Derinkuyu, an underground city, about 20 stories deep
Underground cities are still being found in Cappadocia.  The ancient Hittites, who came to area from east
of the Black Sea around 2,000 B.C., are believed to have begun the excavation here.  It is believed that
these underground cities were enlarged during early Christians times to provide refuge from invaders and

One of the largest of about forty such cities, called Derinkuyu, was found accidentally in 1963.  
Coincidentally, this is the same year that I left Turkey after my Air Force tour of duty there.  

Derinkuyu is believed to have held up to twenty thousand people and could be as many as eighteen to
twenty stories deep.  Much of this underground city has not been explored due to cave-ins.  

Large stones (similar to millstones) were rolled across the entrance from the inside to protect the
inhabitants.    A wooden shaft was inserted in the center hole of the stone to roll it into place.  
Large stone that covered the entrance to the underground city
Derinkuyu contains at least 15,000 ventilation ducts that provide fresh air deep within the underground city.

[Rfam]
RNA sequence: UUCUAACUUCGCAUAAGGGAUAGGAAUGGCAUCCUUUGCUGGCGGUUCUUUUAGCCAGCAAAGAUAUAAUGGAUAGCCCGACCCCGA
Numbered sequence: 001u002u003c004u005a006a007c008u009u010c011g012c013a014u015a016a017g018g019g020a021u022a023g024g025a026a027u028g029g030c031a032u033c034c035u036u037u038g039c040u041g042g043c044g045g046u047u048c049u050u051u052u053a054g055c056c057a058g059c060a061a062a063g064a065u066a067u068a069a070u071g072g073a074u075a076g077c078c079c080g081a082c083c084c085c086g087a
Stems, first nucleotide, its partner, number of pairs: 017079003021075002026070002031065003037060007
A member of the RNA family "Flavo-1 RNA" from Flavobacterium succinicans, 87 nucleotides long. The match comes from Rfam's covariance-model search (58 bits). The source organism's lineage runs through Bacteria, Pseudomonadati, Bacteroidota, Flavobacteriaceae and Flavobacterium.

For over 4,000 years, outsiders have invaded the area of Cappadocia. During the last of the second
millenium B.C., Assyrian trade colonies were in control. About 1,950 B.C., the Hittites came from the
eastern Black Sea area to conquer Cappadocia. The Hittites were totally destroyed by the "Sea People."

The Assyrians again controlled the area about 680 B.C., the Medes (610 B.C.), and the Persians (550
B.C.). Cappadocian kings ruled from 332 B.C. to 17 A.D. The Romans and Byzantines ruled for about a
thousand years.

After the Battle of Manzikert in 1071 A.D., the Seljukids captured Cappadocia. Although the area was
under Muslim control, Christianity was allowed. In 1924, under a Greek-Turkish immigration exchange, all
the Greek Christians left the area. The Christian presence here since about the first century A.D. came to
an end. Only the fine works of Christian art were left.